Four Minutes | Teen Ink

Four Minutes

February 21, 2014
By BrittyMS DIAMOND, Fort Wayne, Indiana
BrittyMS DIAMOND, Fort Wayne, Indiana
51 articles 9 photos 10 comments

Favorite Quote:
"Every time I make a plan, God laughs at me." - Jason Issacs

I glanced at the clock as I eased my tiny blue car to a stop. 11:10. If I hurried, that would give me just enough time to get home before lunch was over. As unnecessary as it was on the abandoned country road, I quickly flicked on my turn signal and left the relatively smooth chip-and-seal for fresh, loose gravel. Griffin road was not unfamiliar to me—I had traveled up and down it dozens of times throughout my then seventeen years. It isn’t a very long road, just a stretch of dirt and rocks that winds through a thick pocket of forest. The only things that made the road special in any way were a far-fetched supernatural story and its notoriety for being a short cut to a local camp. I personally had been taking the road to get to summer camp every year from the time I was six.

Even so, there was one portion of the road that always brought out the cautious side in me. About midway down the road was a steep hill. Not even eleven years could guard the uneasy feeling that always rose from the pit of my stomach as I neared the top of it. I turned the radio down to just above a whisper, barely louder than the tiny droplets of rain sprinkling down. I slowed the car to a sluggish ten miles-per-hour as I began creeping down the hill. For a few seconds that felt like an eternity, my nerves were dialed down as I listened to the quick taps of loose gravel hitting metal.

As I neared the bottom of the hill, the rainfall became harder. I tensed at the sudden chaos but I reminded myself that it was just rain, just a hill, just temporary. I continued my drive down the hill, my back ramrod straight. A sigh of relief escaped my lips as I reached the bottom of the hill. I instantly scolded myself. I had been through this too many times to be worrying about the hill. If anything, I should be worried more about a car shooting from around the narrow curve. It was just a road, a simple country road.

My body relaxed, only to instantly clench back up as I felt the back of my car jerk to the right. I griped the steering wheel with both hands as I tried to correct the vehicle. Confusion clouded my mind, panic joining it as I felt myself losing control. I pivoted the car to the left, right, left, right once more before my whole world began to spin into a swirl of green, brown, and gray. My jaw fell slack as I realized what was happening. A strange calm fell over me as I registered a tree that seemed to be sprinting towards me.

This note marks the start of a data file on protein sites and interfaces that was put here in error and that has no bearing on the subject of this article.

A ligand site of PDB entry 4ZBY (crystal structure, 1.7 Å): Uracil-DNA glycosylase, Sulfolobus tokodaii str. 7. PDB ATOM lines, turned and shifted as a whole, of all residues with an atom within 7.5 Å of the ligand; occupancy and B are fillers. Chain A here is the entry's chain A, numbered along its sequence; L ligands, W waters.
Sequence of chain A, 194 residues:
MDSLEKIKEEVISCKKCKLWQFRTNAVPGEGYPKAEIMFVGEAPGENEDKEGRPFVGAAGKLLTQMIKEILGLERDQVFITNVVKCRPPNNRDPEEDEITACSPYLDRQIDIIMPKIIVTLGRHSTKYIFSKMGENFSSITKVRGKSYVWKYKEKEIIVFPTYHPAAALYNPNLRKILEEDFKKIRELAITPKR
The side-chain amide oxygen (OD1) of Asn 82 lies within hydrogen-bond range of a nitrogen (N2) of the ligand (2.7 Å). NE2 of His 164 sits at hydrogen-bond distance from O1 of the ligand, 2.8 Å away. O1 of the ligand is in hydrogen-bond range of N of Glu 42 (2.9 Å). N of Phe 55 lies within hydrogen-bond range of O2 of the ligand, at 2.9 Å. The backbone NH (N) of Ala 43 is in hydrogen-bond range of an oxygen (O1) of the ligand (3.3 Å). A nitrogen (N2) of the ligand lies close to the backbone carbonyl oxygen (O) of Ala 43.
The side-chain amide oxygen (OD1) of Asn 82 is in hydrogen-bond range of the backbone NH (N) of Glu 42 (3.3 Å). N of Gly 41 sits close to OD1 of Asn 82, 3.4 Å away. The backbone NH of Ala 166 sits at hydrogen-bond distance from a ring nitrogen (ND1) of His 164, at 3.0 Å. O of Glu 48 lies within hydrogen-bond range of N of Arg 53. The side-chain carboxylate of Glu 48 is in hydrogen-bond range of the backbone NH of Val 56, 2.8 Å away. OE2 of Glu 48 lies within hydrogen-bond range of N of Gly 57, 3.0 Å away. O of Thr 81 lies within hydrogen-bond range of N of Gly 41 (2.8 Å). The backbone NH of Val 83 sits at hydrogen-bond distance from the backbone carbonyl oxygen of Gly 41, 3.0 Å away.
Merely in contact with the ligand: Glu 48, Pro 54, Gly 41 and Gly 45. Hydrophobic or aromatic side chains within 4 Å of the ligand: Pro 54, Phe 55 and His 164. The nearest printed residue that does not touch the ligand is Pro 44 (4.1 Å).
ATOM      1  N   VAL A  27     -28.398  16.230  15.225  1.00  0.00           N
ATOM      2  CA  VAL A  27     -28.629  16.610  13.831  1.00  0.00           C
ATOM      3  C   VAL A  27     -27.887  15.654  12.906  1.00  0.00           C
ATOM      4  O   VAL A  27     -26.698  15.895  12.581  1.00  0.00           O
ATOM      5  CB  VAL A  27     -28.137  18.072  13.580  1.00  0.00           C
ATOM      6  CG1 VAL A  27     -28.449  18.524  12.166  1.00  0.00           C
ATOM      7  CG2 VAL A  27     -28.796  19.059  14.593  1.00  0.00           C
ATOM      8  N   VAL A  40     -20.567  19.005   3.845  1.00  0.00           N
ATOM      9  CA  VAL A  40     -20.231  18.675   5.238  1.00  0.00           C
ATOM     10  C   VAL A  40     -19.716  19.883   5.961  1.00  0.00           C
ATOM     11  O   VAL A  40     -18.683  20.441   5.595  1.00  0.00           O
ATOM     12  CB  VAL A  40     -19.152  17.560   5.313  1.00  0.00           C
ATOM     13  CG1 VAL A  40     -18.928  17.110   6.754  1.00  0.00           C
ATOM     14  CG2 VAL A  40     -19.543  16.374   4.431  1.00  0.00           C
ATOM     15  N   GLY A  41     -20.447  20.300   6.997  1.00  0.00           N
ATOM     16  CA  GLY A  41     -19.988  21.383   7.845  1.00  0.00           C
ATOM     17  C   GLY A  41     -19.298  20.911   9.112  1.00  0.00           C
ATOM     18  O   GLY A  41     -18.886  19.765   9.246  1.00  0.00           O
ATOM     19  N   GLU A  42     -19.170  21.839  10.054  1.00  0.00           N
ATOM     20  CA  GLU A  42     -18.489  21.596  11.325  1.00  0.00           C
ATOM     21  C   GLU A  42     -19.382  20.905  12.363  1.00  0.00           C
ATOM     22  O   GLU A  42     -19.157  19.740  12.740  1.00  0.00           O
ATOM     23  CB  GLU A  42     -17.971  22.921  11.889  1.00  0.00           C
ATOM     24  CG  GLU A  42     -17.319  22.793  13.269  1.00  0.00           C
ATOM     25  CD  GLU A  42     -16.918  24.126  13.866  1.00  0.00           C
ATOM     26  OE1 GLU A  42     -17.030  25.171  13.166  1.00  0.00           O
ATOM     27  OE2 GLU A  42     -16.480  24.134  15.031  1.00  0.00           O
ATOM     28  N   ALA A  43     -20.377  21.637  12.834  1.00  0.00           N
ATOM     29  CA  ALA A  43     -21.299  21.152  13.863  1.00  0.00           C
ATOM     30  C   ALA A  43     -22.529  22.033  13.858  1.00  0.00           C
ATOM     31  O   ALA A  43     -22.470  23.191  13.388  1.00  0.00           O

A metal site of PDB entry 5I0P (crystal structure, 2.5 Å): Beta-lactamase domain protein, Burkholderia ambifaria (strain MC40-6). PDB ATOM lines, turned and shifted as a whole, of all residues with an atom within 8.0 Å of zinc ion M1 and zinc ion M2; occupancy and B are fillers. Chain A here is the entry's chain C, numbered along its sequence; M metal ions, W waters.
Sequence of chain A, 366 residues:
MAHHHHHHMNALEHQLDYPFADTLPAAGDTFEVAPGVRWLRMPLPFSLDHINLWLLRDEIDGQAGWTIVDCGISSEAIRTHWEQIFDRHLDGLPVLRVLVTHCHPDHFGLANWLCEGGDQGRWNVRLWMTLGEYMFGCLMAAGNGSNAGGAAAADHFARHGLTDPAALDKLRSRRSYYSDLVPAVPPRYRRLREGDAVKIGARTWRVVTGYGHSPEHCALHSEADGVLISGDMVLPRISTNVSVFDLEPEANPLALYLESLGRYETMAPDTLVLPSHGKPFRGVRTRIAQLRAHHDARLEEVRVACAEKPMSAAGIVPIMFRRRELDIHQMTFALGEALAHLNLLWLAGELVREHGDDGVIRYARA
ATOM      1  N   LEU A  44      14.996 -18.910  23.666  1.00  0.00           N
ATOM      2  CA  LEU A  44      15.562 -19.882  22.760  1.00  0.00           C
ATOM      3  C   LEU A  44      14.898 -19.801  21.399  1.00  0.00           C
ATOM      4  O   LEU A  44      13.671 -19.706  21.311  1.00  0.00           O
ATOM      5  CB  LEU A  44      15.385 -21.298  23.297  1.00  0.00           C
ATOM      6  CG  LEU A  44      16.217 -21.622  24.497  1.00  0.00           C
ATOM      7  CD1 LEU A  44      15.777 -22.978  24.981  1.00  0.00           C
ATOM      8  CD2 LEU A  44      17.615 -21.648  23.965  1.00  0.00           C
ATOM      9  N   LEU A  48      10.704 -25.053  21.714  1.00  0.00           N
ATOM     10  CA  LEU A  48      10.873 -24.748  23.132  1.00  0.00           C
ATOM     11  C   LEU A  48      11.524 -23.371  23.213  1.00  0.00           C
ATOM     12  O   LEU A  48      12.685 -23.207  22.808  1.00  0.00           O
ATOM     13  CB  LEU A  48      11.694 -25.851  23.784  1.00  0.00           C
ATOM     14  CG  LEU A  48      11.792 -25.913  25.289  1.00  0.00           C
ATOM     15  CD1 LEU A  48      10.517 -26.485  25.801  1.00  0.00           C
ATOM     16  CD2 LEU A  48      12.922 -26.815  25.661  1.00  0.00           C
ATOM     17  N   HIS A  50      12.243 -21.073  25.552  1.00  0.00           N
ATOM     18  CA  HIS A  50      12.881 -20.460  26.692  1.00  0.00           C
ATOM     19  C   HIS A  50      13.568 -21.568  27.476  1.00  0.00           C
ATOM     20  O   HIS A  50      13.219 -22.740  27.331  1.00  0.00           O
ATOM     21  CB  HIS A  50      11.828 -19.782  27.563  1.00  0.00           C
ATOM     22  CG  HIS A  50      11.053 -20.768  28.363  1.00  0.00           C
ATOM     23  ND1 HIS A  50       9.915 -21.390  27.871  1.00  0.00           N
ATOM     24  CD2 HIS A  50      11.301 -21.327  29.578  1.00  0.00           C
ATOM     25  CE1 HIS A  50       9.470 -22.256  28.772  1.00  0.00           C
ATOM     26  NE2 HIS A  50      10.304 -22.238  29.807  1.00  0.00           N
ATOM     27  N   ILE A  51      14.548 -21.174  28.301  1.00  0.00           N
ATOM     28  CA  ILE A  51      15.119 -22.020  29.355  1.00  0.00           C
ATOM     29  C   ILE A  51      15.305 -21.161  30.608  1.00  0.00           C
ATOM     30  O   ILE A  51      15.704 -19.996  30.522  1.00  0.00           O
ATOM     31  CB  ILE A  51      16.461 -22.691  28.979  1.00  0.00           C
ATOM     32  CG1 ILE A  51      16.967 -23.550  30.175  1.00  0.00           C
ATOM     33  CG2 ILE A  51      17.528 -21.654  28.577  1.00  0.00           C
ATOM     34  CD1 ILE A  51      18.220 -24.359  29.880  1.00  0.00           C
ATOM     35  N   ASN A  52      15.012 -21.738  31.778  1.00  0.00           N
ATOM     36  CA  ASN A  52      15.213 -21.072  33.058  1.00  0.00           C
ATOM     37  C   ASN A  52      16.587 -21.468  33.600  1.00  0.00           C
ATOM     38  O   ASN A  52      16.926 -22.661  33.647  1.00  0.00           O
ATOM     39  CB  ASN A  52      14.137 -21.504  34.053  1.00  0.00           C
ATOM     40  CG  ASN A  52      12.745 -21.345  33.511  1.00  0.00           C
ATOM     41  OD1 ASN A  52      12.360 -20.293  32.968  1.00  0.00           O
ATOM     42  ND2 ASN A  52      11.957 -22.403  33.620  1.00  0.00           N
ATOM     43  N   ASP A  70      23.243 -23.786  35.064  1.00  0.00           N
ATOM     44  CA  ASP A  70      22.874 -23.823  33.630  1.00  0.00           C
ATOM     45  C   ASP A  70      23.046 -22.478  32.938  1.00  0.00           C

I am going to die, I thought. I snapped my head in the other direction, not wanting to see. Everything went black.

The world slowly drifted back to a blurry existence. I felt a sharp stabbing pain near my rib cage that seemed to be cutting off my air supply. I doubled over, gasping, and rested my head on the steering wheel as the pain evaporated and I could once again use my airways. I wildly looked around as my mind tried to comprehend what had happened. There were branches—or were they bushes?—lying on the hood of my car. My head rolled to look out my window, noticing a tree too close to my face for comfort. The only visible barrier between my head and the tree was the jagged remains of the car window still jutting out from the door. I felt panic creep in as I wondered what happened to my window. Frantically, I checked my lap, my hands, even the car floor for the remains of the glass, but everything was clean. A sick understanding leaked into my head. Carefully sitting up straight, I leaned out of the door and looked on the ground.

My stomach churned as tiny shards of glassed glittered at me from among scattered twigs and mud. My hands flew to my face, feeling for any pieces of glass otherwise lodged into my skin. Tears burned my eyes as I blindly clawed through my purse in search of my cell phone. Snapping it open, I tried not to panic as I punched in the numbers. When my mother answered on the other line, sounding cheery as ever, I could not keep my voice from cracking as I spoke.

“Mommy,” I struggled to speak, still slightly dazed. “I think…I think I—I need you!”

“What’s wrong?” she asked, alarm and worry etched in her voice.

“I think I hit a tree,” I choked out as tears started to run down my cheek.

“I’ll be right there, don’t move,” she ordered before hanging up the phone. After our conversation ended, the phone slipped out of my hand and fell to the floor. I looked at the clock once more. 11:14.

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